Software updates aren’t just about making your devices run more efficiently, although they’re definitely that. They’re also security updates. Software updates for often come with patches that the developers have discovered, protecting your computer from atacckers. If you don’t do the update, though, you don’t get the patch. And cyber criminals depend on that for their business.

6. Never click links in unknown or odd emails.

Phishing — which is when attackers use email to target people for theft of personal information — is an increasingly serious problem. Oftentimes attackers will imitate the names or email addresses from a person the target knows. The least sophisticated ones are usually caught by spam filters, but others utilize people’s desire to please and to not displease the important people in their lives to trick people.

So if an email even looks slightly off, do yourself a favor and call or text the person who sent it and confirm. It’s worth it to not download malware onto your device.

7. Remember that nothing is “free.”

Most people experience social media and search engines as “free.” That’s true… If you only think of payment in monetary terms. But if you’re concerned about internet privacy, you should know that social media, search engines, and many other “free” apps and services charge you by collecting and selling your data. Is that a price you’re willing to pay? That’s up to each individual to decide.

8. Don’t sign in with Facebook.

We know it’s easy to use that “sign in with Facebook” option, but when you do that, you’re creating a daisy chain of logins. If one of those logins is compromised — say by a hack — then all of those accounts (and all of the information on them) are compromised as well. It’s worth it to sign in with your email and create a new, unique password for each account in order to avoid that happening.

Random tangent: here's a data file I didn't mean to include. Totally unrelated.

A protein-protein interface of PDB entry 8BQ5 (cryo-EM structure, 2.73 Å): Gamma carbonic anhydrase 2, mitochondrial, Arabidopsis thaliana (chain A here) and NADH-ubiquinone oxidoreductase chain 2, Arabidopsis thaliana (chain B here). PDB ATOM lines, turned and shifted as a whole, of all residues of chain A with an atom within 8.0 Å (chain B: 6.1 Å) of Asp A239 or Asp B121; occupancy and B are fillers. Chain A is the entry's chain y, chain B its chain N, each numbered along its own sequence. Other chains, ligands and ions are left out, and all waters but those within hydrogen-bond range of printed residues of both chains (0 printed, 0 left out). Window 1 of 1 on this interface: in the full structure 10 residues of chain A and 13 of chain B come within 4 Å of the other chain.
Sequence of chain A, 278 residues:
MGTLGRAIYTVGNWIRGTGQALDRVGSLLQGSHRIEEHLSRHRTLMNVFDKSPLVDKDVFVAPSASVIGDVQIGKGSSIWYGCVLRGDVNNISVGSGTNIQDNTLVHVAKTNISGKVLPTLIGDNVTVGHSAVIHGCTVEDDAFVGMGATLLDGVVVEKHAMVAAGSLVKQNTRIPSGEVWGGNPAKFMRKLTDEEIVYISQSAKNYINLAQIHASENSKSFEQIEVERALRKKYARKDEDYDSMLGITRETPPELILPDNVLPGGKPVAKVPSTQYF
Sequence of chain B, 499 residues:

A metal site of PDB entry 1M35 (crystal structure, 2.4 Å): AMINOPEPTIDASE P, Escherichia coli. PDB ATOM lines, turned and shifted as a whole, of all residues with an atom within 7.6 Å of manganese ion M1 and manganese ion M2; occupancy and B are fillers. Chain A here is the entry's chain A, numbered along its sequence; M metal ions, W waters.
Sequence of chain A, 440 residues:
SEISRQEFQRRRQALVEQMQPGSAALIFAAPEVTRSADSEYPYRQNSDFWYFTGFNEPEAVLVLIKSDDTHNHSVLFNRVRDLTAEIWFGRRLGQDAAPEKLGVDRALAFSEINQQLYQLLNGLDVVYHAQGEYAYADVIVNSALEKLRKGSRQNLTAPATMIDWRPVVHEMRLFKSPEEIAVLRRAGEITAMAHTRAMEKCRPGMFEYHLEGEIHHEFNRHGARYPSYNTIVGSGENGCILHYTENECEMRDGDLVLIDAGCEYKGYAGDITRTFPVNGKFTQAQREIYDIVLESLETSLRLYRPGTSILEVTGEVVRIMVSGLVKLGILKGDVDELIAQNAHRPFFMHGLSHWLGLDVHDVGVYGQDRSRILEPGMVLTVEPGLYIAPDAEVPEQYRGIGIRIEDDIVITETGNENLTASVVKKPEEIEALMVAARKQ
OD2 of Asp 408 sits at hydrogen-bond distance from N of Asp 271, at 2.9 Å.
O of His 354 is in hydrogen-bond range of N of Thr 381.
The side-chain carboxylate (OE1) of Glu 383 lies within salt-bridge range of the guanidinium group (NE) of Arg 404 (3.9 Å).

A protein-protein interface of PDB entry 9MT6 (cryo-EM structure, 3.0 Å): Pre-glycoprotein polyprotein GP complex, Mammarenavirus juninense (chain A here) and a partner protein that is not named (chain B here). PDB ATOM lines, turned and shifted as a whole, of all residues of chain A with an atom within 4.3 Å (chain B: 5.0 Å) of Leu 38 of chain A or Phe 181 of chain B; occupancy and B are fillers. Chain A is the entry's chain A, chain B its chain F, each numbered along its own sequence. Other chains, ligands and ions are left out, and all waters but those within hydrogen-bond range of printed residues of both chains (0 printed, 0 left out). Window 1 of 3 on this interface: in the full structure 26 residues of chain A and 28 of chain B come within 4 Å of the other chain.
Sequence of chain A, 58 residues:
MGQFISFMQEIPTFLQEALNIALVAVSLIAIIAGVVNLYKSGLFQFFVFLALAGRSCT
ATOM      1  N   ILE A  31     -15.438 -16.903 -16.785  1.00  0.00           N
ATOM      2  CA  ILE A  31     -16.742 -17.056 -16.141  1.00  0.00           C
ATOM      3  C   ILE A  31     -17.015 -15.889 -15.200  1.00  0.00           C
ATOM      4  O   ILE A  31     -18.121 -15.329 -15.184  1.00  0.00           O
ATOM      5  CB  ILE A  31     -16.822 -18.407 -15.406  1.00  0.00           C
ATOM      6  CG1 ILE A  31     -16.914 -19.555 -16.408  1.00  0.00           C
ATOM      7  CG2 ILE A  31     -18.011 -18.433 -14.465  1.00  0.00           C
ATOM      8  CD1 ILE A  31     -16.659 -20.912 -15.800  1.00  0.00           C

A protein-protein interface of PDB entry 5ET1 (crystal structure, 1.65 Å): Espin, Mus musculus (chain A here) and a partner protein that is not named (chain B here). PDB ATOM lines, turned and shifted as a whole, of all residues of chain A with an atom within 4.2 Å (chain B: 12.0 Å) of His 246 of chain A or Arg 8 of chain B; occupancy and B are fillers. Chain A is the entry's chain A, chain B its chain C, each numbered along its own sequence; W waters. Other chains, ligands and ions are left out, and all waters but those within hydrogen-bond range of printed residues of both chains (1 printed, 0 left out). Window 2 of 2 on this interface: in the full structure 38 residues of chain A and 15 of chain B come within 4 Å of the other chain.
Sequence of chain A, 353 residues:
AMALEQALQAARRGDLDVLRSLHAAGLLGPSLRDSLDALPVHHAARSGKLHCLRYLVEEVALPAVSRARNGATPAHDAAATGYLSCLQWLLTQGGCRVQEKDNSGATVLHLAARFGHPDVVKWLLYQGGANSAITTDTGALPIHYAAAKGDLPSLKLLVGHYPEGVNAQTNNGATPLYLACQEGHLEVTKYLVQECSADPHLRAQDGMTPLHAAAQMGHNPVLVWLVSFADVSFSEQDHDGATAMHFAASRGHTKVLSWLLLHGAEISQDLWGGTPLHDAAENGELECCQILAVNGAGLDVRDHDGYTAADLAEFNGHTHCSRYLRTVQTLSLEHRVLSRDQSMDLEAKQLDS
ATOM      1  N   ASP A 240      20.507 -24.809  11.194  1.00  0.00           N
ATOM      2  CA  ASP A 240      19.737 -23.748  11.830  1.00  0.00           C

9. Always use antivirus or malware software.

Antivirus and malware protection software are one of your first lines of defense if you slip up and something manages to slip through. It’s like locking your door. Will a thief walk in if you don’t lock it? Not necessarily, but why take the chance?

10. Don’t send private info over HTTP sites.

When you’re accessing a website, make sure that it’s using HTTPS protocol, not HTTP. If you don’t see that S at the end, don’t send any private information over that site. That S stands for “secure” and it means that info sent over that network is encrypted.

11. Don’t believe that “incognito” is the same as “private.”

Many people think that going into “incognito” or “private” mode on their browser means they’re safe from prying eyes. In reality, it just means that they’re safe from prying eyes that are looking at their device. Incognito or private browsing doesn’t protect you from your ISP, the government, or even your boss, if you’re on a work computer. So don’t confuse the two and if you want actual private browsing, make sure you’re connecting via an encrypted connection with a VPN.

Of course, this is just the start when it comes to internet privacy best practices. There’s a lot more we all could be doing to protect ourselves online. But stay tuned to this column for more online privacy tips. We hope to be your first stop for staying safe, always.